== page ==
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53 of 55 people found the following review helpful By Susanne Koenig on April 19, 2006
Format: Paperback
What's the one household budget variable that gives us the most grief? The mortgage is a set cost, so are the utilities (pretty much) but what really gets us is the food budget. We know we could do it better, but how do we do it? Do we sell the range and buy a wood stove, bake our own bread, and hoe our own rows? There are only so many hours in the day, and coming up with a good, fast home-cooked meal is a challenge, much less looking through the grocery fliers, and store-hopping for the best bargain. We've all heard that advice, and have asked ourselves, can't it be simpler?

It can. That's where Cheap. Fast. Good. comes in. Aside from the fact that it contains quick kid-friendly meals (with a couple of good adult favorites thrown in for good measure) it's contains a brilliant, impressively well-thought out stratagey about how to save money, where and how to shop, and even a section on coupon clipping for dummies. If you're even remotely frugal at heart, you know you have to get a cookbook that is so single-minded on saving you money that it even has a section entitled "How to Eat on $100 a Week".

Beverly Mills and Alicia Ross, authors of the equally useful Desperation Dinners have really outdone themselves in this selection, and it's a great place to start if you are really wanting--or having--to save money. I purchased this book a few weeks ago and find myself reading it even when I'm not needing a recipe, just to ratchet up my on my money saving techniques. The authors include a lot of text and asides to show you how to really save, including how to shop at a day-old bread store, how to store items to make them last longer, and just plain tips for making life a bit easier, such as their really good one for draining ground beef on page 128.
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35 of 37 people found the following review helpful By Lou Ann Bakolia on January 12, 2006
Format: Paperback
I just purchased the cookbook, Cheap.Fast.Good! and love it. I am a big fan of the Desperation Dinners authors and have read their newspaper column for years. I have made numerous of their recipes and many are now family favorites. I have a husband and 2 children and we eat at home most nights because it is cheaper and healthier. Not only does this book have great recipes but it also includes tips on menu planning and how to save money on food. I especially liked the section on a family of 4 eating on $100 a week. I can't wait to try that! I would definately recommend this new cookbook. I know it will be one of my favorites.
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21 of 22 people found the following review helpful By L. Bennett on January 16, 2006
Format: Paperback
The title of this wonderful cookbook doesn't begin to tell the tale. It's packed with charming anecdotes, shopping and storage advice, cooking tips, hints for entertaining and feeding kids -- and that's all gravy on top of over 275 remarkably easy-to-make, nutritious and delicious recipes. This is big book in every way: full of information and insights about how to eat well for less, and how to plan, shop, and cook in the most efficient way possible. A bargain at $13.95 -- this is a budget bible of a cookbook that belongs up there on your shelf with Joy of Cooking and Fanny Farmer.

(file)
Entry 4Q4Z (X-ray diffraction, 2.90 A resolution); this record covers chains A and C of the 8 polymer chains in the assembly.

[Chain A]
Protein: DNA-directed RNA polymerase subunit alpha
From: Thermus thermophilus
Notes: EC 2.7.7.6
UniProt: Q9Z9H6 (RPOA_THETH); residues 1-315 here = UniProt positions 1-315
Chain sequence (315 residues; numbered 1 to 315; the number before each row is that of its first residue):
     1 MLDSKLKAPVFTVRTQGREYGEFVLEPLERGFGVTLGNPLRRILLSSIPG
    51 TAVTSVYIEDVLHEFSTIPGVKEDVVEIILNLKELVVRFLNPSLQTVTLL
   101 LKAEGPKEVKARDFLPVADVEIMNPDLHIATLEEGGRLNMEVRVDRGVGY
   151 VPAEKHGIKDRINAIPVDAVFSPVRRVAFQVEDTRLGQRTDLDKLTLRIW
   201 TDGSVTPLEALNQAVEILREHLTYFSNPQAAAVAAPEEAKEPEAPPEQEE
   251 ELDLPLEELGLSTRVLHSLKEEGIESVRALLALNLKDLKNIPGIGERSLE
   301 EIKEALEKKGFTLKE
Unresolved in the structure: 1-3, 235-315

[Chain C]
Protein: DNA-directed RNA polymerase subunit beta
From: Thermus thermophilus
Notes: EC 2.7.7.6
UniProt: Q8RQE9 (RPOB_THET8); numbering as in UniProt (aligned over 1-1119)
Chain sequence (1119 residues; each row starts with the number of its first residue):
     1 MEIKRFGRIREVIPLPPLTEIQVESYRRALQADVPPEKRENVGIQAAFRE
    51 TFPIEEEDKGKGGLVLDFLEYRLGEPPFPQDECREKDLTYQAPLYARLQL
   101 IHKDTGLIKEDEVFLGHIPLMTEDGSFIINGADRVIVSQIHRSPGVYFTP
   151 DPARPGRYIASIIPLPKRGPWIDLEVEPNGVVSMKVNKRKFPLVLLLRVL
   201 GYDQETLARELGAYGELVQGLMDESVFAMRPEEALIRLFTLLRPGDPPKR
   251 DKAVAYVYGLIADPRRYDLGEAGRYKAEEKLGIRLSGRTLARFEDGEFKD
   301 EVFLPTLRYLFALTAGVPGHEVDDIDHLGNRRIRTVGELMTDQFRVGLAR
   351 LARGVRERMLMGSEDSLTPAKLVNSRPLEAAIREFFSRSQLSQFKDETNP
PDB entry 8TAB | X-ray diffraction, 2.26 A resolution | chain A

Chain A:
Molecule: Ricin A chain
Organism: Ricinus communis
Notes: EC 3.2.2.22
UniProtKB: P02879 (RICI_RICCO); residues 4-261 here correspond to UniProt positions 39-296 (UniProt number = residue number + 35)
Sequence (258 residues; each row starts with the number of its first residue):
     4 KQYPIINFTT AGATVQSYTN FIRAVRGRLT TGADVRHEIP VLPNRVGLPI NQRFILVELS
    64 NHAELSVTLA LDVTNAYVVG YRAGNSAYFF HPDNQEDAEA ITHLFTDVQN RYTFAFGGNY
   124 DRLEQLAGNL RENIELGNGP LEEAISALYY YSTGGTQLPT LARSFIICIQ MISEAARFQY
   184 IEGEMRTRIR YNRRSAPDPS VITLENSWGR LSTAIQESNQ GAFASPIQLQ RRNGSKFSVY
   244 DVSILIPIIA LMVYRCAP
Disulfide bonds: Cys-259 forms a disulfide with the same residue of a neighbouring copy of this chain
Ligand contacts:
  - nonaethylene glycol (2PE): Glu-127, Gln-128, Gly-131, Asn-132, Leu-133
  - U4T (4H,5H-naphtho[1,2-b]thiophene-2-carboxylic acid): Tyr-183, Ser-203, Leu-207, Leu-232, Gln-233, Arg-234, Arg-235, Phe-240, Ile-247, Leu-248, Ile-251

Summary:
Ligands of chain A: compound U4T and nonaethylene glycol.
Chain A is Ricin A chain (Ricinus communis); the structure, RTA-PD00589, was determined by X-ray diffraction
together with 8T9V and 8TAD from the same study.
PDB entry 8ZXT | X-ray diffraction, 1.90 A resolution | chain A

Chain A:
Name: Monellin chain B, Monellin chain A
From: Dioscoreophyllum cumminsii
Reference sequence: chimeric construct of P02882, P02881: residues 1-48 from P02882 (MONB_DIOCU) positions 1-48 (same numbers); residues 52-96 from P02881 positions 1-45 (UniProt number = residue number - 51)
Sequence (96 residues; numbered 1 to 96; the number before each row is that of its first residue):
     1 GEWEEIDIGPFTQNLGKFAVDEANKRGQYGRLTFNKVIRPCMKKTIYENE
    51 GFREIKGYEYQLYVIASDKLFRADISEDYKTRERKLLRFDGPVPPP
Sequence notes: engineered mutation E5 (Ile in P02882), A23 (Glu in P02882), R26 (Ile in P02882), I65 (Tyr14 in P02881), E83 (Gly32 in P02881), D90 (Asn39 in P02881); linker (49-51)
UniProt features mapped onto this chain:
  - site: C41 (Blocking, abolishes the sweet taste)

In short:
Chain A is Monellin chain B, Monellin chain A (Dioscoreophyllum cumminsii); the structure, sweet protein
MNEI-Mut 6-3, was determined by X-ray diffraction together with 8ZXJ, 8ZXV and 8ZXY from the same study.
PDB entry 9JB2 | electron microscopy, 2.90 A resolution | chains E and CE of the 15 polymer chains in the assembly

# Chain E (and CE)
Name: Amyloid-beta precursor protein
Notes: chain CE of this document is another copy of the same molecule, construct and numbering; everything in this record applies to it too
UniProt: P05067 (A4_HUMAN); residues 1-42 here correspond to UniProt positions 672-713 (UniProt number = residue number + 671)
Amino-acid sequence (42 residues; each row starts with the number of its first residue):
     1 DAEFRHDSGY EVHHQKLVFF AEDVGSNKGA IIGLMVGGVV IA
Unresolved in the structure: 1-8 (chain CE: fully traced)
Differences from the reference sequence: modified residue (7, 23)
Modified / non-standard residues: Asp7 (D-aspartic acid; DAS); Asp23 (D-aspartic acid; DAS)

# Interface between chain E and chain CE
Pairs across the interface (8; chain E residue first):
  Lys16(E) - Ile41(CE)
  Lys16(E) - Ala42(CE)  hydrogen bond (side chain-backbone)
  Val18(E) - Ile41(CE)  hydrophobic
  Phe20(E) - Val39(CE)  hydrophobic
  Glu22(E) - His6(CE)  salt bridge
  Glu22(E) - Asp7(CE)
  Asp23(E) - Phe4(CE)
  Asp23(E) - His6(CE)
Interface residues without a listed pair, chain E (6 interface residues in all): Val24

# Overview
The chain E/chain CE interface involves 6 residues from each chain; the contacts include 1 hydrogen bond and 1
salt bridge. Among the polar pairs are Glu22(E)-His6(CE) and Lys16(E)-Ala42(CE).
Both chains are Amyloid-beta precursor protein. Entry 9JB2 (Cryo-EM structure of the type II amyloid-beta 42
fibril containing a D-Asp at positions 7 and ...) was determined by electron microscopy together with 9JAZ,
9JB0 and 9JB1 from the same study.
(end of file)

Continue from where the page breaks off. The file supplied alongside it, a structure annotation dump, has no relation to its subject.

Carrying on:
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15 of 15 people found the following review helpful By K Miller on September 20, 2006
Format: Paperback
I bought this book at a kid's book fair from the 'Parents Table' because when I flipped through it every recipe caught my eye. I went home and feeling overwhelmed at life and meal planning sat down and checked it out. In 30 minute I had my meals for the next week planned straight from this cookbook. I've cooked ten of the recipes and each one was excellent--and my picky kids ate them! Nothing can recommend a cookbook more to me than my fussy kids eating the meals. The food is a little bland, but in the introduction it explains why and anyone can throw in a few more herbs and spices to dress-up these recipes---and I have to say the meals are fast, simple and easy---and my dinner budget for the first week was $100 and I didn't have to go over it (my family has three kids), and even entertained friends on that budget for two meals that week! I'm buying all their books as a result of the fabulousness of this book.
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13 of 13 people found the following review helpful By G. Harter on March 19, 2007
Format: Paperback
We ran into some financial rough patches and we had to scale down the household budget. I looked over the bank statement for the past month and we have spent almost $1000 going out for lunches and dinner! I was shocked. I told my husband he was brown bagging it and I was going to buckle down and cook more. I saw this book at the school book fair and I took a shot. It was wonderful. I've been using their recipes about 4 nights a week for the past 4 months. The food is fun and easy to change a bit to suit your families taste. We LOVE the Hawaiian Metals and the Orange Chicken. The kids love the Wagon Wheel West pasta.

Our food budget including our bi-weekly visit to a restaurant is $600 a month for a family of 5. It's well worth the $13.